Writing a brilliant online product description is kind of like writing the pinnacle scene of a romance novel – even the most poetic language can fail to turn your readers on. Welcome to Costco Inventory Control Specialist Scott Tuton’s world. When a prospective customer clicks on a product page at Costco.com, Tuton knows he has only a few precious seconds to persuade the visitor not to travel further to learn more about the item. So those two to 10 sentences of “romantic” product literature can make or break the sale.
That’s why Costco and many other retailers are turning to online video demonstrations to give visitors more of the in-store experience, coming as close as possible to allowing customers to touch and feel the products before they buy them. “Having something that’s more interactive and talks you through it and has some movement, we’ve seen that has a tendency to hold the shopper, keeps them from going elsewhere to find information they might be lacking,” Tuton said. “Things like interactive tours help captivate and keep the member or shopper from going elsewhere and helps to really tell the story on items that are normally touch and feel merchandise.”
Striving to make things easier is SellPoint, a three-year-old company that pools online product demonstrations (called Active Product Tours) from key manufacturers, especially ones in the CE market; hosts them and offers them to online merchants who want to spruce up their sites with collateral that can help close the sale. The service is free for retailers. In many cases SellPoint contacts the retailer. The company then combs the Internet looking for the SKUs for which they already host demos and helps the retailer integrate those videos onto its Web site. That integration includes customizing the video with the store’s logo, as well as offering secondary materials, such as data sheets, manuals and FAQs.
SellPoint gets paid by the manufacturer to host the videos and to find more places on the Internet where they may gain traction. When necessary, the company can help produce the videos as well with its own staff. “The videos can range in complexity based on the product and what the manufacturer is trying to communicate,” said Rick Martin, SellPoint president and CEO. “It can be as simple as a 360 zoom in and zoom out video to a more extensive presentation.” He added that SellPoint turns the online disadvantage of lack of in-store experience into an advantage because, in the virtual world, there is no shelf-space or display limit. “Online you have much more creative freedom to provide shoppers with information,” Martin said.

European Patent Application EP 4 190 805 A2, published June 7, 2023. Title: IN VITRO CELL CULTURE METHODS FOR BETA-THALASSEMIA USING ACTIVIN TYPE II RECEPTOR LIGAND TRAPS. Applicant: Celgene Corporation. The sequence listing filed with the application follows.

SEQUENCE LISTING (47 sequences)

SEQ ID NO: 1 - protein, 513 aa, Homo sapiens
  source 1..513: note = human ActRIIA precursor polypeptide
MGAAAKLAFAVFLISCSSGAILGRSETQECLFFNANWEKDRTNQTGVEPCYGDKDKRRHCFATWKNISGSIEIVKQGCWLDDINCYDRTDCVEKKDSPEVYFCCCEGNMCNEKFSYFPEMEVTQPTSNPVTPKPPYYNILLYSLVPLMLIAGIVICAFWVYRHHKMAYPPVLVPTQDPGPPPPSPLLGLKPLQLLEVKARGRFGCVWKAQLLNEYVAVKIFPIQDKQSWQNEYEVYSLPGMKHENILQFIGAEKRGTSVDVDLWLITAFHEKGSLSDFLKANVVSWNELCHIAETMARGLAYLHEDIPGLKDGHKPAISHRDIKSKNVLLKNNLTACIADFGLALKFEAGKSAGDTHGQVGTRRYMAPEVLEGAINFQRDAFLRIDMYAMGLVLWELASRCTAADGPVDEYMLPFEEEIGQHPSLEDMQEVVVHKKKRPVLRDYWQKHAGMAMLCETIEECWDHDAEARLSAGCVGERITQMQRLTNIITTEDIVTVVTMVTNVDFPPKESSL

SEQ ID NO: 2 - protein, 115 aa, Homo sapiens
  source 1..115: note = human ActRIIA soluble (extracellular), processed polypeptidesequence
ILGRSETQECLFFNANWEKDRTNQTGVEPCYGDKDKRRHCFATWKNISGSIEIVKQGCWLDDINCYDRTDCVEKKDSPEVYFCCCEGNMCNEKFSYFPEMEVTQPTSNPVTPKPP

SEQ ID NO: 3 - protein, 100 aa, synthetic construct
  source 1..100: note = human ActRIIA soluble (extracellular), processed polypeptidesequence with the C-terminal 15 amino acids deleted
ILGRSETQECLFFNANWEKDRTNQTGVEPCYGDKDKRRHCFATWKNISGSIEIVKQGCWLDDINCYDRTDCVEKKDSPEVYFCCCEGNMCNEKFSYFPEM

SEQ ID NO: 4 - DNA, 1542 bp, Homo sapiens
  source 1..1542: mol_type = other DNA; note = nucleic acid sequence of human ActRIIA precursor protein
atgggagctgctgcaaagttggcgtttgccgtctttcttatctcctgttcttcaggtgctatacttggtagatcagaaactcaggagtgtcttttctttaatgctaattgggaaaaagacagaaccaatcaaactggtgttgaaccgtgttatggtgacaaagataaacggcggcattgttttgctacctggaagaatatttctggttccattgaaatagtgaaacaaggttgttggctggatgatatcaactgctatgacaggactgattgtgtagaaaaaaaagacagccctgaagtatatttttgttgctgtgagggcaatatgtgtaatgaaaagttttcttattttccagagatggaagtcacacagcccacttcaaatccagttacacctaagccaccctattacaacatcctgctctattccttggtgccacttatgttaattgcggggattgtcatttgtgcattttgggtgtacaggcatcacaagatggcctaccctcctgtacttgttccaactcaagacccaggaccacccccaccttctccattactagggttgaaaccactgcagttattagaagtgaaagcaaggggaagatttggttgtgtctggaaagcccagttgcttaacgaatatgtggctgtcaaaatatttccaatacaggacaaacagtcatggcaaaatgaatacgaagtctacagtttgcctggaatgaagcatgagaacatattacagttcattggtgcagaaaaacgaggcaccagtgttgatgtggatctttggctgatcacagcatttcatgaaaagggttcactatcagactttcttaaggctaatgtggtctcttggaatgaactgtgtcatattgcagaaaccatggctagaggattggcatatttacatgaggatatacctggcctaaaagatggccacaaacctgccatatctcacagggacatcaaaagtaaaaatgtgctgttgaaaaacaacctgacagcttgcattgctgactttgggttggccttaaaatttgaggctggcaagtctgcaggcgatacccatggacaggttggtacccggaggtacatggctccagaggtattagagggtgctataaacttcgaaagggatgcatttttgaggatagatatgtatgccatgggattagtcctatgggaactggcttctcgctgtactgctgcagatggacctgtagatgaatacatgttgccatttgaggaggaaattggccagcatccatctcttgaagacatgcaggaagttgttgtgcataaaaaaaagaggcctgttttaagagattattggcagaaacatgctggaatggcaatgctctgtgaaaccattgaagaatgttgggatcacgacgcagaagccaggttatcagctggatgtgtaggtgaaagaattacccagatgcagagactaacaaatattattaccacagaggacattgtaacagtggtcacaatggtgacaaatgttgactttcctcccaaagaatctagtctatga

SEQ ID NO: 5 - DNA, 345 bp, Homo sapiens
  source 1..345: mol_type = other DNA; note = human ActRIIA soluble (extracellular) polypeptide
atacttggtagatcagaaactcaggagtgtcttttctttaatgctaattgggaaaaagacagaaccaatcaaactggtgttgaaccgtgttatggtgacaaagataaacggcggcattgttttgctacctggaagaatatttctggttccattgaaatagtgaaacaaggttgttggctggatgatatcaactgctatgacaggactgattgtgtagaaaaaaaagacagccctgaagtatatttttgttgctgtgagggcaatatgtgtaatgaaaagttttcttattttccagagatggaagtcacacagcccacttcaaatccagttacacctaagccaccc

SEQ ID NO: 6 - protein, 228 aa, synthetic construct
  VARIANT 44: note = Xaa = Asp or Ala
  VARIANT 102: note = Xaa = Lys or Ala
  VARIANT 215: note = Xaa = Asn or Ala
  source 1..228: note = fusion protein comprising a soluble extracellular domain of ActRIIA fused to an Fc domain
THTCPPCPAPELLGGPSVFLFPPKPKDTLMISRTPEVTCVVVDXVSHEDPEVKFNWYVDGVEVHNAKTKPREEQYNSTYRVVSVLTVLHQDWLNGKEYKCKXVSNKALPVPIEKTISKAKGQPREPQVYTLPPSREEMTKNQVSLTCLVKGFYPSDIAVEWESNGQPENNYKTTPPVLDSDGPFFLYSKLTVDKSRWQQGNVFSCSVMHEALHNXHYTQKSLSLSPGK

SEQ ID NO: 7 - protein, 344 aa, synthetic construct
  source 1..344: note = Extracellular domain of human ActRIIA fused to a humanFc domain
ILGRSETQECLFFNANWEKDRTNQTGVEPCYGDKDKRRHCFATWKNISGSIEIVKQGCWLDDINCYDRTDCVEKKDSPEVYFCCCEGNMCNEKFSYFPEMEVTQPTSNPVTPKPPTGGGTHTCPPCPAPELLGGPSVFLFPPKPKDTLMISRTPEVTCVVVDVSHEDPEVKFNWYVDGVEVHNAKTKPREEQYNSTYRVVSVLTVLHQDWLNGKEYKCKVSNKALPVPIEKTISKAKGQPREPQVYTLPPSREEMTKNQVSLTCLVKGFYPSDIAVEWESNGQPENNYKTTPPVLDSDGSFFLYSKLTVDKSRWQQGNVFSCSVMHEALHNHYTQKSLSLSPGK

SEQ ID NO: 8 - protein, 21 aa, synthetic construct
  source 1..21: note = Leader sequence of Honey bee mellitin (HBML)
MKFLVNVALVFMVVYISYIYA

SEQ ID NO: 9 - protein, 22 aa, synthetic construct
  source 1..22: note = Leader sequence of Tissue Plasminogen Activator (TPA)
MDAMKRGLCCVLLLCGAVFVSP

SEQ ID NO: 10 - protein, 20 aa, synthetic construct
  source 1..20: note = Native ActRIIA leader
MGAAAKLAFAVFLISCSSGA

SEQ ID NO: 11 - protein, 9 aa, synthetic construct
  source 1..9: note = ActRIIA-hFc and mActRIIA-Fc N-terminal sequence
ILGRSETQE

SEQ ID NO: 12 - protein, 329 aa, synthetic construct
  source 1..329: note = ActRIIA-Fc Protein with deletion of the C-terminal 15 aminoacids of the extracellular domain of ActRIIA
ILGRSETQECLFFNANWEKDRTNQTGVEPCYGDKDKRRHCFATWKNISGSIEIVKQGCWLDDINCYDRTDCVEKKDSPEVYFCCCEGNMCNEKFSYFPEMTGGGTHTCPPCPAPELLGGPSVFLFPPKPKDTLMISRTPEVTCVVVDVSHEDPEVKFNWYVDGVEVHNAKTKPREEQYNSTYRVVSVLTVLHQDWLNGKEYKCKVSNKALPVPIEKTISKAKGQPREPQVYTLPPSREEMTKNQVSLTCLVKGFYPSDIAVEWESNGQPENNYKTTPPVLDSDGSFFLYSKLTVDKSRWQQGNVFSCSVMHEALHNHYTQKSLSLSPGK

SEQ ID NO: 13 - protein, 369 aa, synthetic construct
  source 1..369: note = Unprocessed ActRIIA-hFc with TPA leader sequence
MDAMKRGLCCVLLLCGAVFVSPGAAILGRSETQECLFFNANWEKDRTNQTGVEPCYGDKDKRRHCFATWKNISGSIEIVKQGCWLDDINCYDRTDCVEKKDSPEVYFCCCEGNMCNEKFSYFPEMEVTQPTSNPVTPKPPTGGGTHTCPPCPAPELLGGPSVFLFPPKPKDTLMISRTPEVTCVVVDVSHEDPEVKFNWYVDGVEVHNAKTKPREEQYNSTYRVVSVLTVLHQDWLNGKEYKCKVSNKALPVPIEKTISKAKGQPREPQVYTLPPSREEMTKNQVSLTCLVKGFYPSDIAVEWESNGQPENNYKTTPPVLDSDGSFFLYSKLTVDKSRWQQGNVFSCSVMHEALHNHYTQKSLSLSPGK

The videos are SKU-specific so there is no brand-marketing. If the video isn’t designed to help sell the product, then SellPoint won’t host it, even if the manufacturer asks them to. “We work very closely with the retailers to make sure any content is really appropriate to increase sales and be that point of sale piece,” Martin said, which is why the videos have no links or references to other sites. “We’re very specific about our purpose on the product page, which is to increase conversions and reduce returns so we work with [retailers] to we make sure they’re comfortable achieving our mission.”
SellPoint carefully tracks how shoppers interact with the tours so they can be improved and there are several things the company has learned. First, the average shopper spends 2.5 minutes at the product page viewing the tour. And in a recent study with Coremetrics SellPoint discovered increased conversion rates of up to 30 percent from visitors who watched the online demos.
Ritz Camera’s Andre Brysha, senior vice president and chief marketing officer, said he can’t track how much the videos have improved conversions, but he feels they increase sales. “I think most people don’t read so I think in general, because it’s a video with sound, it’s easier for them to look at it and get information,” Brysha said. “Consumers are doing their research online and trying to learn about a product and make a decision about a product and this helps them do that.”
But it’s not just the videos that Brysha appreciates about SellPoint, but the fact that everything—the videos and the sales collateral—are collected and hosted by one company and supplied to him, whereas before he had to individually contact each manufacturer and update his content from them. Now, SellPoint lets him know when there is more material available for a SKU that he carries.
“Before we had to struggle to make sure when there was a new presentation we had to get a feed from [the manufacturer],” he said. “Now, whichever mutual manufactures we represent—and we represent most of the ones working with SellPoint—we use their feeds for the content they provide.”